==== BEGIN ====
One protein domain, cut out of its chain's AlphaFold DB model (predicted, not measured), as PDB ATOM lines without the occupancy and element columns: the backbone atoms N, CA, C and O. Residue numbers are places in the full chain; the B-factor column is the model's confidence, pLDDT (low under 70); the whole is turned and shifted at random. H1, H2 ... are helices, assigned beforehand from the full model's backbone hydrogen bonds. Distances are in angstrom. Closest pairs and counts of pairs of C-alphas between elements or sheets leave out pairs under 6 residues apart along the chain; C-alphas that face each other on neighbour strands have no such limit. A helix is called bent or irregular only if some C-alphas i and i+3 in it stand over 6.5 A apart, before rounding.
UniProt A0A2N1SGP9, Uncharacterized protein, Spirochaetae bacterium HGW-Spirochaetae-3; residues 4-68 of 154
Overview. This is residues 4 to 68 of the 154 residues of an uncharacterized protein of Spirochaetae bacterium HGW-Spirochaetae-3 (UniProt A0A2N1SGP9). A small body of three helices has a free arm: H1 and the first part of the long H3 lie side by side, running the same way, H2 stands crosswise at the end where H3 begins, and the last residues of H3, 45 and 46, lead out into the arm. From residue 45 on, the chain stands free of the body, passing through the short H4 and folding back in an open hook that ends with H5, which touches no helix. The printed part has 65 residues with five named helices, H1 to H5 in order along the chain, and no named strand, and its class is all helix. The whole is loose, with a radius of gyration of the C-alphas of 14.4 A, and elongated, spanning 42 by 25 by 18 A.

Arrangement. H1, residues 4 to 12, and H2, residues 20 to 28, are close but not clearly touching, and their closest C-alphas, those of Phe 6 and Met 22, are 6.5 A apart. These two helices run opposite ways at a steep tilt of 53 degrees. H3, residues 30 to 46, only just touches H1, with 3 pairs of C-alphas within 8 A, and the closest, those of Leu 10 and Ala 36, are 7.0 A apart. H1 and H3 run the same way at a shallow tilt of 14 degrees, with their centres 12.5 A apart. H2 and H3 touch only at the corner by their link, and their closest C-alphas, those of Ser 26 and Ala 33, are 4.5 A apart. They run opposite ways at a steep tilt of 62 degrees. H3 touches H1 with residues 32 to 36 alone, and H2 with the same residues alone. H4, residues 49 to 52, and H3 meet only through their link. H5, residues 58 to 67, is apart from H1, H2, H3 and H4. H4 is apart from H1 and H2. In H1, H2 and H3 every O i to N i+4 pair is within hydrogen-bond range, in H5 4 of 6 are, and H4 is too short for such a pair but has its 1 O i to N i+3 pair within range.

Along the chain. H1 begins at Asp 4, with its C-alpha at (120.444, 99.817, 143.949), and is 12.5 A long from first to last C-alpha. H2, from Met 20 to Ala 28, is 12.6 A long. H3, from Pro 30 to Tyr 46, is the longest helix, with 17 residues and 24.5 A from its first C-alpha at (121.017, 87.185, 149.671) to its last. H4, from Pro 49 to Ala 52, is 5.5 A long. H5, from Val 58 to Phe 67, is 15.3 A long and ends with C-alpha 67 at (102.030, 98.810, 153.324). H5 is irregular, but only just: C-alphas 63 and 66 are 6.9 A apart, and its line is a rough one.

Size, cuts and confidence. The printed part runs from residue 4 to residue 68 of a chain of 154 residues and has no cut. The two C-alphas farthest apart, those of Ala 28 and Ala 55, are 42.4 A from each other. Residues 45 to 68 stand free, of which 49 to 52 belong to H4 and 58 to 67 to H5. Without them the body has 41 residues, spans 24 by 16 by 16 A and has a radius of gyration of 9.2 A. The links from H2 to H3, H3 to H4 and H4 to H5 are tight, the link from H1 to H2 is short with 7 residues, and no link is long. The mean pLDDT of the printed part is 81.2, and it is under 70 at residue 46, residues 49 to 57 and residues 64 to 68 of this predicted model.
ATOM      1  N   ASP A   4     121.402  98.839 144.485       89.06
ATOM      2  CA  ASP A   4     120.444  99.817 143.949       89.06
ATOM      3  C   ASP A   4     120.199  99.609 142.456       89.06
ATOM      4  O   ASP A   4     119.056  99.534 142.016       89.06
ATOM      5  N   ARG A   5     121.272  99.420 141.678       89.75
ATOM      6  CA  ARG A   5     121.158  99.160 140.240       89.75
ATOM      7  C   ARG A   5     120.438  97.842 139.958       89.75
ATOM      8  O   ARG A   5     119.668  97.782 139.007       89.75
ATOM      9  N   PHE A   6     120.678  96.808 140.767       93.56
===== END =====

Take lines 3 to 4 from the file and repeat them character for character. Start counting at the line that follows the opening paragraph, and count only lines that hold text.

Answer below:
Arrangement. H1, residues 4 to 12, and H2, residues 20 to 28, are close but not clearly touching, and their closest C-alphas, those of Phe 6 and Met 22, are 6.5 A apart. These two helices run opposite ways at a steep tilt of 53 degrees. H3, residues 30 to 46, only just touches H1, with 3 pairs of C-alphas within 8 A, and the closest, those of Leu 10 and Ala 36, are 7.0 A apart. H1 and H3 run the same way at a shallow tilt of 14 degrees, with their centres 12.5 A apart. H2 and H3 touch only at the corner by their link, and their closest C-alphas, those of Ser 26 and Ala 33, are 4.5 A apart. They run opposite ways at a steep tilt of 62 degrees. H3 touches H1 with residues 32 to 36 alone, and H2 with the same residues alone. H4, residues 49 to 52, and H3 meet only through their link. H5, residues 58 to 67, is apart from H1, H2, H3 and H4. H4 is apart from H1 and H2. In H1, H2 and H3 every O i to N i+4 pair is within hydrogen-bond range, in H5 4 of 6 are, and H4 is too short for such a pair but has its 1 O i to N i+3 pair within range.

Along the chain. H1 begins at Asp 4, with its C-alpha at (120.444, 99.817, 143.949), and is 12.5 A long from first to last C-alpha. H2, from Met 20 to Ala 28, is 12.6 A long. H3, from Pro 30 to Tyr 46, is the longest helix, with 17 residues and 24.5 A from its first C-alpha at (121.017, 87.185, 149.671) to its last. H4, from Pro 49 to Ala 52, is 5.5 A long. H5, from Val 58 to Phe 67, is 15.3 A long and ends with C-alpha 67 at (102.030, 98.810, 153.324). H5 is irregular, but only just: C-alphas 63 and 66 are 6.9 A apart, and its line is a rough one.